After Dark in the Park

After Dark in the Park
Special Speaker Presentations

Tuesdays at 7:00 p.m.
Kīlauea Visitor Center Auditorium

Park entrance fees apply
Presentations are free - suggested $2.00 donation supports park educational programs


Hawaiian canoe in space

Photo by Martha Noyes

Woven Strands and Braided Cords: Philosophy and Metaphysics in Precontact Hawaiian Astronomy

Tuesday, October 30, 2018

Hawaiʻi’s precontact cultural astronomy was complex, with multiple strands of information braided and woven into an elaborate web of knowledge. Among the braided strands that make up this web are philosophical and metaphysical insights, recognitions, and perceptions represented by celestial objects. Join author and researcher Martha Noyes as she takes us on a voyage examining the essential elements of Hawaiian philosophy and metaphysics embedded in precontact Hawaiian cultural astonomy..

link to pdf flyer (1.0MB)


KOLEA: A Story of Hawai῾i and Beyond

KOLEA: A Story of Hawai῾i and Beyond

Tuesday, November 6, 2018

From the author of Tales from the Parks: My Adventure as a Park Ranger comes Russell Cahill’s latest book, KOLEA: A Story of Hawai῾i and Beyond. His book transports us to a world where hula dancers were experts at spear fighting, adventure ruled, and young people could build and sail a canoe on voyages to unknown lands. Join Cahill for this special evening of selected readings and book signing.

link to pdf flyer (949KB)


Buffalo Soldiers of the 25th Infantry

Photo: U.S. Library of Congress

Buffalo Soldiers: Trailblazers of the National Parks

Tuesday, November 13, 2018

Park founders like Thomas Augustus Jaggar, geologist for Hawaiian Volcano Observatory (HVO), knew they couldn’t build a National Park alone. African American Soldiers, nicknamed Buffalo Soldiers, were instrumental in building and protecting many national parks, including Hawaiʻi Volcanoes in its infancy. Join rangers Elaine Boddie and Julieanne Fontana as they bring to life the remarkable story of how one regiment stationed in Hawaii, carved a trail out of rough ʻaʻā lava, assisted Dr. Jaggar in his field work, and left a legacy of hard work and rugged endurance.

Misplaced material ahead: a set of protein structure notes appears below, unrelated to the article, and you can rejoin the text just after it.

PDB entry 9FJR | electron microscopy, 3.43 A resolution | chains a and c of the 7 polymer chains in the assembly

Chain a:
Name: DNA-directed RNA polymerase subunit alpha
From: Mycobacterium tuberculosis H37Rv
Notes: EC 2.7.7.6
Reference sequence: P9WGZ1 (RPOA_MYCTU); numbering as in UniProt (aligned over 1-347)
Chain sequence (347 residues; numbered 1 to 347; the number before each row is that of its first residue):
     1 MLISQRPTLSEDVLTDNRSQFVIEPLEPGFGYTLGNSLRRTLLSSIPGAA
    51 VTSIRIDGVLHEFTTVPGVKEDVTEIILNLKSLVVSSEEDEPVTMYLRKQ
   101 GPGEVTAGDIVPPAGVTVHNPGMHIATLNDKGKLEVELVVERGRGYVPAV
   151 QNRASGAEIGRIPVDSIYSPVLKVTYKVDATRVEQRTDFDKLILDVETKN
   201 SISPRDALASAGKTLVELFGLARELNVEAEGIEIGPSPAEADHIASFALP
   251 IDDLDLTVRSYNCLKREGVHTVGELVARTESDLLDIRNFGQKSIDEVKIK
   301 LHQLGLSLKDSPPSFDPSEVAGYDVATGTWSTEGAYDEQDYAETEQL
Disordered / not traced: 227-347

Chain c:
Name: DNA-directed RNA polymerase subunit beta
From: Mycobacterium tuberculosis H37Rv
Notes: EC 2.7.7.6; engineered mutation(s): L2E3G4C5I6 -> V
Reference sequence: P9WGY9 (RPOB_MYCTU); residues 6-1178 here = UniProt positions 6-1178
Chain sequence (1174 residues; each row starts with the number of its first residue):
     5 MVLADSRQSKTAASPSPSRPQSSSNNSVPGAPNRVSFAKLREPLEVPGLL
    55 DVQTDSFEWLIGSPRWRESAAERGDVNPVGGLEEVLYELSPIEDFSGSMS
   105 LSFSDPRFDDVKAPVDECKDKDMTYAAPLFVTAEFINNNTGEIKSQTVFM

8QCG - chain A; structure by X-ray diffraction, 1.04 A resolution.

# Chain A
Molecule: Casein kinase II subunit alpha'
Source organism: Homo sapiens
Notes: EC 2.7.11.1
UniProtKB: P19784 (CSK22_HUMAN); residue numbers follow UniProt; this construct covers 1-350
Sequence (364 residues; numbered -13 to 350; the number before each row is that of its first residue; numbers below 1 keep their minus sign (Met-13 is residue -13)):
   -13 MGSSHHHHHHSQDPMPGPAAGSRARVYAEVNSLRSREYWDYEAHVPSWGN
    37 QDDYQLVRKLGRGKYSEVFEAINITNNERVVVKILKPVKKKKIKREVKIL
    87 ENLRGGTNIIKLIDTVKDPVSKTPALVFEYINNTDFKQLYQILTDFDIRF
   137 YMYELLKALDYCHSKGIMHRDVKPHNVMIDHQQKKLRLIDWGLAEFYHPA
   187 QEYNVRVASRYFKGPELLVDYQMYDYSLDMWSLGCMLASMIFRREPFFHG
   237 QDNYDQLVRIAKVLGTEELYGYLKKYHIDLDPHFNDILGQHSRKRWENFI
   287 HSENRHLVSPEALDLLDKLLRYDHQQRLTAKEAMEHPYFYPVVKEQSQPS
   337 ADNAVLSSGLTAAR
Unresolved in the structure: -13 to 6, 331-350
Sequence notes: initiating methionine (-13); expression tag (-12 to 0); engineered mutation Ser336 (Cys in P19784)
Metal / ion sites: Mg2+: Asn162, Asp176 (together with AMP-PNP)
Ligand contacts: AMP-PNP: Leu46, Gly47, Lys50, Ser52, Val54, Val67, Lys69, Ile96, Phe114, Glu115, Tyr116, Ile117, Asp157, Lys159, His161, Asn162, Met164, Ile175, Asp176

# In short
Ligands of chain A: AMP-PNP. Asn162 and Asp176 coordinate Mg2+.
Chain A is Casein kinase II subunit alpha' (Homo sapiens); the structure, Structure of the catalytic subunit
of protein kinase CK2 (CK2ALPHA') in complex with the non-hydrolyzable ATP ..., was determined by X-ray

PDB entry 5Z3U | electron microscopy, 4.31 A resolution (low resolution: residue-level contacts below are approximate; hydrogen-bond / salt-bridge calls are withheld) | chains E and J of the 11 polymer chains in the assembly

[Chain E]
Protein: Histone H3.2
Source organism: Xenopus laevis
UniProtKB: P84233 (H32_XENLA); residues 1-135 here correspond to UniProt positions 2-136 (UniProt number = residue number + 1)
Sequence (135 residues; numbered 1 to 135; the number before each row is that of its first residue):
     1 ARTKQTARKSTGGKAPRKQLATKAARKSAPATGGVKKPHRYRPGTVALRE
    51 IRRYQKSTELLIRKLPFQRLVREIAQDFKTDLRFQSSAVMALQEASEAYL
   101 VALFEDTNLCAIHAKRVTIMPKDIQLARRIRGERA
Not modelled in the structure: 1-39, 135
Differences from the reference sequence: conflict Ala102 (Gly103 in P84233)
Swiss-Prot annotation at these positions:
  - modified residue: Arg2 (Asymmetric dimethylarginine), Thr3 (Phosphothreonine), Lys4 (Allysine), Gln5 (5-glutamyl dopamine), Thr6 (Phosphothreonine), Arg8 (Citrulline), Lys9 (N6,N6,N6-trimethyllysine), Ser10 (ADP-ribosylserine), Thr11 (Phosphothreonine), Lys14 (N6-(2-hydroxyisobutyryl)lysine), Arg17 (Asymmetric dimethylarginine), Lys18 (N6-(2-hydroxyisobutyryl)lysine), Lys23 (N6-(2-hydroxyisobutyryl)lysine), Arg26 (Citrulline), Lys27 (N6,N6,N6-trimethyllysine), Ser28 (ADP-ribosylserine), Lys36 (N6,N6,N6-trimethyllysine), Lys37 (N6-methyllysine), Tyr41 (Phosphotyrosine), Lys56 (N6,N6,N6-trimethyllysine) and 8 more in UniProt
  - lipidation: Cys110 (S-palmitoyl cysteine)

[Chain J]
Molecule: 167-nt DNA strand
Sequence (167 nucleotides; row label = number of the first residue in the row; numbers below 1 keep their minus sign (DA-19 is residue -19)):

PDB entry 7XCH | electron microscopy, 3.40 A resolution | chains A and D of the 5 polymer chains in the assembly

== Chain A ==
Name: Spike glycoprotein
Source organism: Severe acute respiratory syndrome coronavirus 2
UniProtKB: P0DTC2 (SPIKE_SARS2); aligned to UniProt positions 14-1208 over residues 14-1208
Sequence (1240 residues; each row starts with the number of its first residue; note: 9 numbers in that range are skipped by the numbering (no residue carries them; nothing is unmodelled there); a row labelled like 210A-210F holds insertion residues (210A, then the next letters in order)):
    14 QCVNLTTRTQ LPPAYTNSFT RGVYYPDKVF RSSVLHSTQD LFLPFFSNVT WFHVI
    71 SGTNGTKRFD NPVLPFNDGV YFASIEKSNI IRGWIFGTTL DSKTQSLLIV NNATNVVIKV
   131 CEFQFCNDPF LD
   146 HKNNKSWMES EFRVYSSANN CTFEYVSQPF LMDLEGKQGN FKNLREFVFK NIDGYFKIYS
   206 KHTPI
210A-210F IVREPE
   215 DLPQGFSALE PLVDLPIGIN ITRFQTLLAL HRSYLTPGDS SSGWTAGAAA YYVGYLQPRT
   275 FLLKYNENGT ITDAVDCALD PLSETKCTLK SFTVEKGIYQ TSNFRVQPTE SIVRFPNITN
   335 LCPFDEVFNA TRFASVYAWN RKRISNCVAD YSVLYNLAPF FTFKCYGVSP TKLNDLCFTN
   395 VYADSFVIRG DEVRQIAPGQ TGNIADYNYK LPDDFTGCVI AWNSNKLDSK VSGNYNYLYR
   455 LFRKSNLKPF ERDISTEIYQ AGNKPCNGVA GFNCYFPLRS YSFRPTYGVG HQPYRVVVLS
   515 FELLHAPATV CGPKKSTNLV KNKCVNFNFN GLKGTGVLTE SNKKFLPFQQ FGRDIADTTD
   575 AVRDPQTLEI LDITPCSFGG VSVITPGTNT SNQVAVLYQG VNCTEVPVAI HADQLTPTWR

link to pdf Flyer (0.98MB)


Nontuberculous Mycobacteria

Photo by Mike Pearson

Nontuberculous Mycobacteria: A Kīlauea Volcano Study Within a Study

Tuesday, November 20, 2018

Nontuberculous mycobacteria (NTM) are bacteria found in soil and water-based biofilms, when inhaled into the lungs, can cause chronic disease in susceptible individuals. Hawaiʻi shows the highest number of NTM lung disease cases in the United States. Join Dr. Jennifer Honda as she introduces her on-going research to study the environmental, host, and microbial factors driving NTM lung disease emergence in Hawaiʻi. Along with collaborators from Hawaiʻi Volcano Observatory and USGS, this study takes a closer look at the potential association of NTM with the Kīlauea environment.

link to pdf flyer (808KB)


‘Alalā in flight

Photo: San Diego Zoo Global

Return to the Wild, One Year Later: An Update on the Reintroduction Efforts of ‘Alalā

Tuesday, November 27, 2018

Through intensive conservation efforts 11 ‘Alalā, the endemic and endangered Hawaiian crow, have survived in native Hawaiian forests for over a year. Join Rachel Kingsley, Education and Outreach Associate for The ‘Alalā Project, as she provides an update on the birds that have been reintroduced, as well as plans for future reintroductions. She will be joined by special guests, Jackie Gaudioso-Levita, Project Coordinator, Paul Banko, Wildlife Biologist (USGS), and Alison Greggor, PhD., Postdoctoral Research Associate with San Diego Zoo Global, who will be available to answer questions and share their knowledge about this highly intelligent and unique crow species, integral to native Hawaiian ecosystems and culture.

link to pdf flyer (903KB)


Last updated: October 11, 2018

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Hawaii National Park, HI 96718


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